After landing in Ottoman-controlled Egypt and capturing Alexandria on 2 July 1798, the French army led by General Bonaparte marched down the desert toward Cairo. They met the forces of the ruling Mamluks nine miles (15 kilometres) from the Pyramids and only four miles (6 kilometres) from Cairo.[b] The Mamluk forces were commanded by two Georgian mamluks, Murad Bey and Ibrahim Bey, and had a force of powerful and highly trained cavalry at their command as well as fellahin militia acting as infantry.[1] On 13 July after French scouts located Murad's encampment, Bonaparte ordered an advance toward the enemy's forces, engaging them during the brief battle of Chobrakit. After the destruction of their flagship by French field artillery the Mamluks retreated instead of engaging, the skirmish ending in a minor French victory.[1]

BattleEdit

On 21 July, after marching all night, the French caught up with the Ottoman force in the vicinity of the village of Embabeh, after one hour rest the men were ordered to get ready for battle.[1] Bonaparte ordered an advance on Murad's army with each of the five divisions of his army organised into hollow rectangles with cavalry and baggage at the center and cannon at the corners. Bonaparte exhorted his troops to remain steady and keep their ranks closed up when facing the Mameluke cavalry.[1]

“Soldiers! You came to this country to save the inhabitants from barbarism, to bring civilisation to the Orient and subtract this beautiful part of the world from the domination of England. From the top of those pyramids, forty centuries are contemplating you”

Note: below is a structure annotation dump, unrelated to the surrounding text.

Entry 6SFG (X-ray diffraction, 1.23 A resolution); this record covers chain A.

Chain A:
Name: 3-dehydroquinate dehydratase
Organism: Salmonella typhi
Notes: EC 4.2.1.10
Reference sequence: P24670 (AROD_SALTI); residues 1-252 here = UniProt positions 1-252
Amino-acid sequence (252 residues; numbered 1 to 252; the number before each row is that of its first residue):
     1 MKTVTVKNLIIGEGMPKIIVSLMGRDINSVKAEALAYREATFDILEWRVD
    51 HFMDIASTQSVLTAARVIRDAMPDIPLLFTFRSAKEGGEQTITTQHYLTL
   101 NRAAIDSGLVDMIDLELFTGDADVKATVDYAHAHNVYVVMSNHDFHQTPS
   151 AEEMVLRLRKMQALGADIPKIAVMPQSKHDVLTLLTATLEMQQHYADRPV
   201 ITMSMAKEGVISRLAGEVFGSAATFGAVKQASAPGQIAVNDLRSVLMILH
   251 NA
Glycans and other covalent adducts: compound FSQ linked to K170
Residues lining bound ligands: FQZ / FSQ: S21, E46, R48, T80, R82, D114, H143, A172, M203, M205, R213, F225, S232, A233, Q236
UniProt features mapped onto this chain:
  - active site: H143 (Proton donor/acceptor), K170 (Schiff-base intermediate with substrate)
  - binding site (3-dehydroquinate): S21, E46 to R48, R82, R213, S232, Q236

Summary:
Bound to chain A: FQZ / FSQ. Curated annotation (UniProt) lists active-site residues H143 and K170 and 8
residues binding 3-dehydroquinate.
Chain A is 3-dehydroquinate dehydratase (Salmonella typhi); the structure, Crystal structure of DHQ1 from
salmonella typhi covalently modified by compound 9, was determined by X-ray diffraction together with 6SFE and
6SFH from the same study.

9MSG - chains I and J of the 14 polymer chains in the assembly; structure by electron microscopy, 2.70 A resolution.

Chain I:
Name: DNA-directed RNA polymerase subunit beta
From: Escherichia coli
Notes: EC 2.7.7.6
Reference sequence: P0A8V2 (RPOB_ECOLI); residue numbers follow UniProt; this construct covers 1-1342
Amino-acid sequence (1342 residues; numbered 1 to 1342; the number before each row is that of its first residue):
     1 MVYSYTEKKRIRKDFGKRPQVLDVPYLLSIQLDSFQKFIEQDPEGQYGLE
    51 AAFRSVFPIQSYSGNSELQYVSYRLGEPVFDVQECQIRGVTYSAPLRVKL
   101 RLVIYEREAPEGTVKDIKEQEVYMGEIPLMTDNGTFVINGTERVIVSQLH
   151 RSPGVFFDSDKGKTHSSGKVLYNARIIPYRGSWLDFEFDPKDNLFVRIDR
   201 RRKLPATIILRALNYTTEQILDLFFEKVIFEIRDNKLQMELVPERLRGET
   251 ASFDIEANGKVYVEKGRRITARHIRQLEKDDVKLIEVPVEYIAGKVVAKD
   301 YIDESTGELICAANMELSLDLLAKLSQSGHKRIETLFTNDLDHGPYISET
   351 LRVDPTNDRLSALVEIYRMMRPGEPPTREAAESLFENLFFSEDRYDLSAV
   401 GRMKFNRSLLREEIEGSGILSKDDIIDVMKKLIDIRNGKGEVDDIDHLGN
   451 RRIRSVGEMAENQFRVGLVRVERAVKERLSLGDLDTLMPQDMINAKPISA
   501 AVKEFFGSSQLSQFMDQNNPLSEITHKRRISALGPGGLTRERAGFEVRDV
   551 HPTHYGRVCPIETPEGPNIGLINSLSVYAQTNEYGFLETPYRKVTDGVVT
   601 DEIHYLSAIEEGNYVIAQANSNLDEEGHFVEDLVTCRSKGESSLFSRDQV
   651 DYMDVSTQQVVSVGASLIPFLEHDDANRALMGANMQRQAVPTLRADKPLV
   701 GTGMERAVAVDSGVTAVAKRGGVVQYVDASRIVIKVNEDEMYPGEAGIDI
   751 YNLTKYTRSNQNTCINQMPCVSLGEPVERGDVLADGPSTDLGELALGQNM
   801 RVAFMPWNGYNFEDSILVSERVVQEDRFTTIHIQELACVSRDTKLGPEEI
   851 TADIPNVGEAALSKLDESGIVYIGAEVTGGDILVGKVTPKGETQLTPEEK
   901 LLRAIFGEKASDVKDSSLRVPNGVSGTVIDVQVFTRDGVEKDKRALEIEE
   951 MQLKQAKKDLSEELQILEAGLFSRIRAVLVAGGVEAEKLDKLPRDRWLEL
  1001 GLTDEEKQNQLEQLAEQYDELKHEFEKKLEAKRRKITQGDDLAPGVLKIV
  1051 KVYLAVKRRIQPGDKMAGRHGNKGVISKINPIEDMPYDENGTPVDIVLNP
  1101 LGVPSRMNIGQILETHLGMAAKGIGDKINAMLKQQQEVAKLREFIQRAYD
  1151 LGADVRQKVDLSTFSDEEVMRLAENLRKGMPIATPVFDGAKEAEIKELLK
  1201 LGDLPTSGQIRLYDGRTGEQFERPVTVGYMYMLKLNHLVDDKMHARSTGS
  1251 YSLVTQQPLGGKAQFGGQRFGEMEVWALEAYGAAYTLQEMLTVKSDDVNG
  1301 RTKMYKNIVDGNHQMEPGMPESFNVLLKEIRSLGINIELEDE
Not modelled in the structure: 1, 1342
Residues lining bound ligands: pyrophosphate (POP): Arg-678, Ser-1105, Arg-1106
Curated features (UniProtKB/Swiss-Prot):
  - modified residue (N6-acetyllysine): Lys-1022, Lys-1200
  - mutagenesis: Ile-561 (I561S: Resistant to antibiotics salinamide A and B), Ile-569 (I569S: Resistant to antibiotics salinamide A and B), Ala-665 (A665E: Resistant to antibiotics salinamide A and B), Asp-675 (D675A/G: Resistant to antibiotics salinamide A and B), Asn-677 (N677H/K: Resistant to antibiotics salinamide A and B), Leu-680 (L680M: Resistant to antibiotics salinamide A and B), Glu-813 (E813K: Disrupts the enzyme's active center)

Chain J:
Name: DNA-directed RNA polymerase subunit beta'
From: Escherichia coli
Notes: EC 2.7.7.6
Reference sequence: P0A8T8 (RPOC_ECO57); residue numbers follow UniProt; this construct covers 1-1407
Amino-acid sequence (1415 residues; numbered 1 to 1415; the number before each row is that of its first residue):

— General Bonaparte pre-battle Order of the Day, [2]

The French divisions advanced south in echelon, with the right flank leading and the left flank protected by the Nile. From right to left, Bonaparte posted the divisions of Louis Charles Antoine Desaix, Jean-Louis-Ébénézer Reynier, Charles-François-Joseph Dugua, Honoré Vial and Louis André Bon. In addition, Desaix sent a small detachment to occupy the nearby village of Biktil, just to the west. Murad anchored his right flank on the Nile at the village of Embabeh, which was fortified and held with infantry and some ancient cannons. His Mamluk cavalry deployed on the desert flank. Ibrahim, with a second army, watched helplessly from the east bank of the Nile, unable to intervene.